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Defining Cyber Immunity

Defining Cyber Immunity

Blog Article Published: 11/10/2022

Written by Arti Raman, CEO and Founder of Titaniam.

Biologically, a virus is something that inserts itself into the body of a living thing and replicates itself to infect its host. Technology can also be exposed to viruses – codes that replicate themselves with the ultimate goal to destroy data, hold it for ransom, or breach security.

There are more than 2,200 cyberattacks worldwide every day, amounting to one every 39 seconds. For businesses, infrastructure organizations, financial institutions and more, data is a critical need. These institutions must have a worst-case scenario plan since, despite preventative measures in place, cyberattacks do not discriminate against the industry. There is no 100% guarantee when it comes to cybersecurity. When it comes to protecting sensitive data, aim for immunity.

A World of Consequences

In the COVID-19 pandemic, much of the world was initially in quarantine to avoid spreading the virus. Without pre-exposure or protection, everyone rightfully feared the consequences of contracting the virus. Since most of the world had not encountered the virus, the infected immune systems would take more effort to learn how to fight it. The best thing to slow the spread of the disease was to completely shut down as there were no defenses.

In the event of a ransomware attack, a company with no protection in place will find itself facing many negative consequences. Paying the ransom means using up time and resources to retrieve critical data from attackers, but should an organization refuse to pay or acknowledge the fee, sensitive data could be leaked. This means an organization’s reputation and lawsuits are at risk.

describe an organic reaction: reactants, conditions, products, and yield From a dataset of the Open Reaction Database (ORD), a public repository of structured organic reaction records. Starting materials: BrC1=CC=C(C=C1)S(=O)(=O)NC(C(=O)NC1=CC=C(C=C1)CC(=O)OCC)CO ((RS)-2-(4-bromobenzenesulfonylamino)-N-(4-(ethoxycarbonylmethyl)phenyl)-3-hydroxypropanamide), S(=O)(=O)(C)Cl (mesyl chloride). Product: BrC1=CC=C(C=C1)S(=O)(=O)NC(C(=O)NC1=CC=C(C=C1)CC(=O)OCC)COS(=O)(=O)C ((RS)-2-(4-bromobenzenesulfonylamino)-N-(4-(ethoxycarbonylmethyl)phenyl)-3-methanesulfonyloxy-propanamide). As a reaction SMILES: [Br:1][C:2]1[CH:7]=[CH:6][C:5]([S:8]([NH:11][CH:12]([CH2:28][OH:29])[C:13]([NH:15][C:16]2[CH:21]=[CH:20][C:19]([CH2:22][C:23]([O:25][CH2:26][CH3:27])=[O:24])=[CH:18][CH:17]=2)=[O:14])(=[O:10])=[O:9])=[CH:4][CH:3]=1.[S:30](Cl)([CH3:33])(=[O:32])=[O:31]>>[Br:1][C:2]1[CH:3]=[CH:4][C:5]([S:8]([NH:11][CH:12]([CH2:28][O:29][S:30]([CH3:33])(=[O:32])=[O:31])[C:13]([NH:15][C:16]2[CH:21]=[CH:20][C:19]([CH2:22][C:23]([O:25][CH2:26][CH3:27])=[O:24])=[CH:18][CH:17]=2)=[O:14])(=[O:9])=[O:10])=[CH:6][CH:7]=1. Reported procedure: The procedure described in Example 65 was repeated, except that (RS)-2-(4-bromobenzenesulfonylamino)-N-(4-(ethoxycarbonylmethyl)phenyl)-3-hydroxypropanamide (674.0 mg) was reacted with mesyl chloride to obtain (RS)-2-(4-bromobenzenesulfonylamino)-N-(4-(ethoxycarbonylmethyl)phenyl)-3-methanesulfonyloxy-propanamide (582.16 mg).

However, paying the ransom does not guarantee the systems will be released by the cybercriminals, or mean they won’t leak the collected data. With these uncertain risks, it is essential to have a preventative plan to help organizations avoid ever being in a place where they have to make that choice.

Combatting Future Consequences

A solution to the worldwide COVID-19 pandemic was to create a vaccine. Then, when people were exposed to the virus, the antibodies from the shots were recognized by their immune systems. Pre-exposing people to the virus in tolerable doses was a plan that worked to fight the virus. As more people were given full doses of the vaccine, hospitalization rates drastically declined. While there was never guaranteed protection once a person got a shot, the numbers proved to be in favor of those who got vaccinated and boosted.

Immunity in Cybersecurity

The vaccine concept is akin to having a cybersecurity solution in place that promotes immunity to sensitive organizational data. To exist in the technological world with sensitive data means the business is at risk. Motivated cybercriminals continue to find vulnerabilities in every system and hack away, meaning there’s no guarantee an organization or company will never contract a virus.

Despite the viruses won’t completely go away, a group can acknowledge they are at risk and make a plan to boost their immunity. By raising their defenses against the potential implications of the viruses, the system is at better odds for when, not if, a ransomware attack occurs. This is similar to how those with the vaccine in their bodies generally fared better in the subsequent waves of the pandemic.

The best way for organizations to raise their defenses against the impacts of cyberattacks, including ransomware, is to examine what data is at risk and then make sure that it has two types of immunity controls: First, if attackers get to the data, it should be unusable. Second, if attackers encrypt or delete the data, it should be recoverable from an untampered backup. The first can be ensured by utilizing data-in-use encryption (aka encryption-in-use). This would ensure that even if attackers used legitimate credentials to get to the data, they can not use it to extort the victim. The second can be ensured using backup and recovery platforms. If both of these are assured, then the organization can truly become immune to attacks and will no longer be at the mercy of attackers.

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